Organization : Committee on Publication Ethics, COPE
Imprint : Hampshire, Committee on Publication Ethics, 2019
Collation : 16 p.
Series : Discussion document
Much has been written about ‘predatory publishing’ over the past decade. In this discussion document, COPE will describe the basic phenomenon, identify the key issues, describe the impact on the various stakeholders involved, analyse proposed interventions and solutions, and present COPE’s perspective on addressing the problem going forward. This discussion will synonymously refer to predatory publishing and predatory journals/publications as fake scholarly publishing and fake scholarly journals/publications, respectively, and will elaborate on the issues with terminology. While the focus of this discussion paper is primarily journals, there are also predatory conferences and predatory proceedings of those conferences. COPE welcomes feedback and comments from publishers, journal editors, reviewers, researchers, institutions, librarians, funders, and other stakeholders on this subject. This discussion document covers: the characteristics of predatory publications; deception using the name of an existing journal or a similar title to a well-established journal; how predatory publishers recruit authors; innocent victims of predatory publications and those willing to associate themselves with such journals; other stakeholders affected by predatory publishers; moral and legal responses; advice and further resources for funders, institutions, editors, peer reviewers, journals and publishers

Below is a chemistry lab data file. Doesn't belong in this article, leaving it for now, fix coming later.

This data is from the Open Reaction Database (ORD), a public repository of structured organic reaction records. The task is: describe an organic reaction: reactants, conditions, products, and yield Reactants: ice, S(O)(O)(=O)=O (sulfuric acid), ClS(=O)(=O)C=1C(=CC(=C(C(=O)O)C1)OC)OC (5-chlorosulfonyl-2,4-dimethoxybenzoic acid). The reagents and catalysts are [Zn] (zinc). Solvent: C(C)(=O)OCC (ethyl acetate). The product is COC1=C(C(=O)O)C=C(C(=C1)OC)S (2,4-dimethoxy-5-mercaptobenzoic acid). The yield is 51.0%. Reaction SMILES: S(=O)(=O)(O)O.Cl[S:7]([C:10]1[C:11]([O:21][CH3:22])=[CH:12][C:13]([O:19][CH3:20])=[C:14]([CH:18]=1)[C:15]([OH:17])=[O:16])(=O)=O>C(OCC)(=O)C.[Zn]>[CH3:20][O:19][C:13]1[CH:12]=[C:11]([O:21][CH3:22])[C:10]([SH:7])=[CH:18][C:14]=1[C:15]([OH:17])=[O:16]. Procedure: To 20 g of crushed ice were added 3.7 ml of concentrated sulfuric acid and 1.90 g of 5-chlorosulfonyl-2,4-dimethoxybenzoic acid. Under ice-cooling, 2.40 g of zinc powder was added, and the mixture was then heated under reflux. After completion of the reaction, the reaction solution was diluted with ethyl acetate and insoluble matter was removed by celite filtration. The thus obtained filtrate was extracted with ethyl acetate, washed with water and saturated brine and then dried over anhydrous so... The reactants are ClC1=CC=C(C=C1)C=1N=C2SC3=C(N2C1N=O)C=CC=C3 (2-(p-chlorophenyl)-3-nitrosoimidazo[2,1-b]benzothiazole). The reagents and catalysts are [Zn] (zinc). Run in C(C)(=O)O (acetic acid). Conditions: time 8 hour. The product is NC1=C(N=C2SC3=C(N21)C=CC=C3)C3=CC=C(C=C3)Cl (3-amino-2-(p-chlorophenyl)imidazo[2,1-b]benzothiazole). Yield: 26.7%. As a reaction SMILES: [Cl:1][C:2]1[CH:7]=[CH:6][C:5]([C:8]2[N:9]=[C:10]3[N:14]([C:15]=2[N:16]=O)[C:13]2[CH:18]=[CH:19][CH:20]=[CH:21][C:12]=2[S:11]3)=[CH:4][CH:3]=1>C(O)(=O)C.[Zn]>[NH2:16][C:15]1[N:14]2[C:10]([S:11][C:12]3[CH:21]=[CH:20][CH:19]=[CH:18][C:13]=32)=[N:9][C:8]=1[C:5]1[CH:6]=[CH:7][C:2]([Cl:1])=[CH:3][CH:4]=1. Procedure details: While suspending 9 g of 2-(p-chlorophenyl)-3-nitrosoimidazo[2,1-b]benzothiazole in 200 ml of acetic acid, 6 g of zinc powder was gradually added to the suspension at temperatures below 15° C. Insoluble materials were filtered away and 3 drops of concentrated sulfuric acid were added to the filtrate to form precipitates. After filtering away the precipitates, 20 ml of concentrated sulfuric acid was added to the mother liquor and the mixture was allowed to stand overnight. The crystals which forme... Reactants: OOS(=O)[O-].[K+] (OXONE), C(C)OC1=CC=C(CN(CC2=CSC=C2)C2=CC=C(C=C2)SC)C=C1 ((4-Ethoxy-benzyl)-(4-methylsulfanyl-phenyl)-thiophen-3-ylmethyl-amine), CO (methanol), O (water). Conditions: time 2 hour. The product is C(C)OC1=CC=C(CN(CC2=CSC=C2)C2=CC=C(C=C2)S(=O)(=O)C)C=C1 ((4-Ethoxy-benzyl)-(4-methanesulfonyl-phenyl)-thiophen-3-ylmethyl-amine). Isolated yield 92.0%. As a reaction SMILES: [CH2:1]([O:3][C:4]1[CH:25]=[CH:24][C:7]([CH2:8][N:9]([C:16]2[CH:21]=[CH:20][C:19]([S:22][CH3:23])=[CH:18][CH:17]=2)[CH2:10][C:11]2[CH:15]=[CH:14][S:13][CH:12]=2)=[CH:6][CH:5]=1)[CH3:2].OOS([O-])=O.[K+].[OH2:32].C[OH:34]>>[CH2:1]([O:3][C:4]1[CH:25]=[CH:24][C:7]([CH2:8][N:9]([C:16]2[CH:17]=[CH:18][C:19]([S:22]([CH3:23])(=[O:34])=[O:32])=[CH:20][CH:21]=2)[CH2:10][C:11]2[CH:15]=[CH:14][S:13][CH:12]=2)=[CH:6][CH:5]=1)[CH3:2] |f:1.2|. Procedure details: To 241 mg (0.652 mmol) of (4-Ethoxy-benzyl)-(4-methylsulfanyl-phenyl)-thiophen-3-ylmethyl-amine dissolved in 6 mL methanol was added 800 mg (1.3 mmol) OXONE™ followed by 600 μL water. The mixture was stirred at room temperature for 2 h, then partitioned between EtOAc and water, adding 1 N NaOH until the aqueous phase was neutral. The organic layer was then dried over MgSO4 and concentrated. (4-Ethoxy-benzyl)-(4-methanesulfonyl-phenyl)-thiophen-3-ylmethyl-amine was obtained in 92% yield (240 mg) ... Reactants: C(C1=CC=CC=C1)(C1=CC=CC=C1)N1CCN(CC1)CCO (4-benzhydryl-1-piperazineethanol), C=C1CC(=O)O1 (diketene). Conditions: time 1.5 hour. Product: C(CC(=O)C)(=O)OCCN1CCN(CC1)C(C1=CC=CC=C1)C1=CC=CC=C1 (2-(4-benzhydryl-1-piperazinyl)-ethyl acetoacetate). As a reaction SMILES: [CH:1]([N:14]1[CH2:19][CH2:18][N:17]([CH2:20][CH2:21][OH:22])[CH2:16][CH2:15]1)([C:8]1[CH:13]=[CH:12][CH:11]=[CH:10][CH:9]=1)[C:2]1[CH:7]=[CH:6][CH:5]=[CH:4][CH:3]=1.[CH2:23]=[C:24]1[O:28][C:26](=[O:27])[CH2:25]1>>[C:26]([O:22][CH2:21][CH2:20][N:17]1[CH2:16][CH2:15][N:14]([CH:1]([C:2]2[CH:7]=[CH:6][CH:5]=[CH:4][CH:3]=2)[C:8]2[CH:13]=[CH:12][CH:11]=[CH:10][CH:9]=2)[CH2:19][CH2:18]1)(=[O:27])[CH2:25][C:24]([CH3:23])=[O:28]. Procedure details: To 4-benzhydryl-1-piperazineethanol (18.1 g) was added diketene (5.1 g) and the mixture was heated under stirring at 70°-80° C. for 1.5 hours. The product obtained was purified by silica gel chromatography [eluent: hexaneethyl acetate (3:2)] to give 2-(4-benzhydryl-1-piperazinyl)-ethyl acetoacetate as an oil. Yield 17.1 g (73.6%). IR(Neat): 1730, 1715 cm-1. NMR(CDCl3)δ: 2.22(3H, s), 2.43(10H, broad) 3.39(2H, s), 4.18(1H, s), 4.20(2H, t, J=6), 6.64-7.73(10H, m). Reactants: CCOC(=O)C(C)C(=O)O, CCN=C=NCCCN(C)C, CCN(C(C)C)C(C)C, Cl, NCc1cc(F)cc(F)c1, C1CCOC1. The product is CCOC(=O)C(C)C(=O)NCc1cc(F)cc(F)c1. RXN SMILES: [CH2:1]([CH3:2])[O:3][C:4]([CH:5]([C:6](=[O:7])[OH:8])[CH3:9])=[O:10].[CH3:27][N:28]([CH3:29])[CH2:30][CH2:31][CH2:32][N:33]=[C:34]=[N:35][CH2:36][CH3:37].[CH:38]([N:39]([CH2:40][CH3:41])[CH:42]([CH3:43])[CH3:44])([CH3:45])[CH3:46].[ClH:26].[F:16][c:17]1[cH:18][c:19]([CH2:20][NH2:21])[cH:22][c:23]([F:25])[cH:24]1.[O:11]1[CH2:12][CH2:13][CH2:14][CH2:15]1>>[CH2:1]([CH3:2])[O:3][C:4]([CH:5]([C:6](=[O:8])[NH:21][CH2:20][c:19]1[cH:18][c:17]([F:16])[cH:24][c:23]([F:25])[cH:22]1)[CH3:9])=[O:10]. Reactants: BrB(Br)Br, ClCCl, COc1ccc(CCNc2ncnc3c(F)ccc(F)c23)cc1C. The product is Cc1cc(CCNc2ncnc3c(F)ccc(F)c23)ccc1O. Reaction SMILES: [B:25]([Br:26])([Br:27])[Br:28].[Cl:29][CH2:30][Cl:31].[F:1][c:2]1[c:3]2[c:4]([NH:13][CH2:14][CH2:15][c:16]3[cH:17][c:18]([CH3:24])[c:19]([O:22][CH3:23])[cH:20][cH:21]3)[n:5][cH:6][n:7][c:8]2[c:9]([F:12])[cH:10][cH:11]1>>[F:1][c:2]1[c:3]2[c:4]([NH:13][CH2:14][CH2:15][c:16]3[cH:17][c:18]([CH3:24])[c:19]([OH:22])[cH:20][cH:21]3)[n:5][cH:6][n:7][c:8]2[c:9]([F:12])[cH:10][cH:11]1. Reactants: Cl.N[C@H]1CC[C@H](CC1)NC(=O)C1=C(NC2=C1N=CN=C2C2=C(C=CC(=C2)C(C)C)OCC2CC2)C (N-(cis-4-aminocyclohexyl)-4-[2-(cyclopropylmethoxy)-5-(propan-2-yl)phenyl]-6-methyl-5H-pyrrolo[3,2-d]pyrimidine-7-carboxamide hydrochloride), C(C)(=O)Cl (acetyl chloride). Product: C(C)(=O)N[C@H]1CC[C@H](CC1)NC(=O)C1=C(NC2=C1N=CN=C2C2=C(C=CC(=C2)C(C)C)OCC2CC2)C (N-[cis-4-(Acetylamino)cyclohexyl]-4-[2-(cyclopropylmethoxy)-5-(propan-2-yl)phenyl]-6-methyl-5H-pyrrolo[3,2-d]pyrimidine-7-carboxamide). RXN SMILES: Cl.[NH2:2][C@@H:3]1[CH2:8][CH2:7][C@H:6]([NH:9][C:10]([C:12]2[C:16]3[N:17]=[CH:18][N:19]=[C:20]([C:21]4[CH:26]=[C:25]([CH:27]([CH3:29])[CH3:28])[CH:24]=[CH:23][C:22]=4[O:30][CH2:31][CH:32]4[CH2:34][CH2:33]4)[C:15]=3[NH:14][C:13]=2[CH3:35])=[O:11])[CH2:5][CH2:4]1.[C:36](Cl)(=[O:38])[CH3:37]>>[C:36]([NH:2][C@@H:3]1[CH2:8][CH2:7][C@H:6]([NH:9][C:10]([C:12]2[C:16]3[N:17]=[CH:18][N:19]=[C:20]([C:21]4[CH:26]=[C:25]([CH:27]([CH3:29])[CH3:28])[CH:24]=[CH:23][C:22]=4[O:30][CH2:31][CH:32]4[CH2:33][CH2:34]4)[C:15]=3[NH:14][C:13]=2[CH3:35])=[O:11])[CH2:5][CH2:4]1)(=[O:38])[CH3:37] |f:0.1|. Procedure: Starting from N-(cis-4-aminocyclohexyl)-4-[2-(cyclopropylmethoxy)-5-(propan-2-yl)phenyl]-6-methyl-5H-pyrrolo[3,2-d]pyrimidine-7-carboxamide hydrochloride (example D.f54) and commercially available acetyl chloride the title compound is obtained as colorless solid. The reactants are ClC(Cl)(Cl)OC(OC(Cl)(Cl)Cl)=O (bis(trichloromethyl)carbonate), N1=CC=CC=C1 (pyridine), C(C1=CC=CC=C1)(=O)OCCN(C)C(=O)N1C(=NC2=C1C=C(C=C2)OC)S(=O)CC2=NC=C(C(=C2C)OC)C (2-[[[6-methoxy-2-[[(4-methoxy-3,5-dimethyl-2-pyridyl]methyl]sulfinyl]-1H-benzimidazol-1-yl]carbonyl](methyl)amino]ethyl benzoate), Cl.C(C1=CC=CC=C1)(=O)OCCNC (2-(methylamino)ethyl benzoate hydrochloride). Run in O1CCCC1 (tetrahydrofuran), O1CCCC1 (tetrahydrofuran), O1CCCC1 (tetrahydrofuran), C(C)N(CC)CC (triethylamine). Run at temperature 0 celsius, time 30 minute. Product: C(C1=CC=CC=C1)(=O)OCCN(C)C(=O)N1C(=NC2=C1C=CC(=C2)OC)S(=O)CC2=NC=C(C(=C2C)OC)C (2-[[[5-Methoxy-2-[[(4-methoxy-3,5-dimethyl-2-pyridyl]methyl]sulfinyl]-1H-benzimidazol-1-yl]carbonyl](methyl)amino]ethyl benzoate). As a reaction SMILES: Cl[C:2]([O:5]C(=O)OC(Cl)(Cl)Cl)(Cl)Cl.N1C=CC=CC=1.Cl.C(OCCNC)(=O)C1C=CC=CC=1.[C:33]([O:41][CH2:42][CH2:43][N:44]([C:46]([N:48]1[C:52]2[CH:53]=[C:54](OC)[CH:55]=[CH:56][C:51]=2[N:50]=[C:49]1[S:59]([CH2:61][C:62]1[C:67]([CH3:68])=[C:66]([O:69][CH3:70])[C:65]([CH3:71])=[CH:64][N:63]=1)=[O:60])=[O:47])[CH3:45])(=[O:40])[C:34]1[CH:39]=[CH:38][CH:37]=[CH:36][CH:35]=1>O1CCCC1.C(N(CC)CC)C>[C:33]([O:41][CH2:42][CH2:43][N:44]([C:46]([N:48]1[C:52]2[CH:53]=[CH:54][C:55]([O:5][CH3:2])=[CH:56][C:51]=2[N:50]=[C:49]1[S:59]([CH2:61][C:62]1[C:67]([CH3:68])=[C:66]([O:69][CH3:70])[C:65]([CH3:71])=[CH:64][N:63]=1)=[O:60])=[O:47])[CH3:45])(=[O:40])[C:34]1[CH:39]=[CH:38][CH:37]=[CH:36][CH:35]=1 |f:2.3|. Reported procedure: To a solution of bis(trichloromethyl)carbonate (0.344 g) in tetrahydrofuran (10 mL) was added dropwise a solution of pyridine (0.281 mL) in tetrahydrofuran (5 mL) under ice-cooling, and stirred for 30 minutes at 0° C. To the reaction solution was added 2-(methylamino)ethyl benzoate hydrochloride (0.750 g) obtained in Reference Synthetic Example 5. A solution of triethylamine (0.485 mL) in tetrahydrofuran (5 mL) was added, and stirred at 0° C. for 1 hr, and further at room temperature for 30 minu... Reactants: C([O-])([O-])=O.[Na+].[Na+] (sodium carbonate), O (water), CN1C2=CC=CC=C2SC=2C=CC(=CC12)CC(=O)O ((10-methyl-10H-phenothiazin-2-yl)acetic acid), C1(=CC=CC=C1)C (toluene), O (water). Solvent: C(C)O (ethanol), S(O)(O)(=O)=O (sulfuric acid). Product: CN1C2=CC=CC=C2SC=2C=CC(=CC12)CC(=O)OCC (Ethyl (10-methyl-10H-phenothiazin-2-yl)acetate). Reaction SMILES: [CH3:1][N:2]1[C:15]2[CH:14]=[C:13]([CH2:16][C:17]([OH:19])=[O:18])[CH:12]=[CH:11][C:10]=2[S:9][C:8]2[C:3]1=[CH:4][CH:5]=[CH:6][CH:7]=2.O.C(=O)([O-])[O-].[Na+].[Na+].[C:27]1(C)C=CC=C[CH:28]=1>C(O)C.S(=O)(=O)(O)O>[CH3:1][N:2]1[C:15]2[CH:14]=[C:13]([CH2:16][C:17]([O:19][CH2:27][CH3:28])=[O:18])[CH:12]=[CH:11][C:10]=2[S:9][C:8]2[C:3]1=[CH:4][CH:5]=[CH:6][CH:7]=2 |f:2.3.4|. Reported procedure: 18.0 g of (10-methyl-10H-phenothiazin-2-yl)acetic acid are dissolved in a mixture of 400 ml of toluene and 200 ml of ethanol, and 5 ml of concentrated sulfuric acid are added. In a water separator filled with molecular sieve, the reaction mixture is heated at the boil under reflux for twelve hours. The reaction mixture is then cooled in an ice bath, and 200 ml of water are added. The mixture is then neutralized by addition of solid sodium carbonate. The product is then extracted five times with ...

- Access to information, Corruption, Fraud, Publishers, Research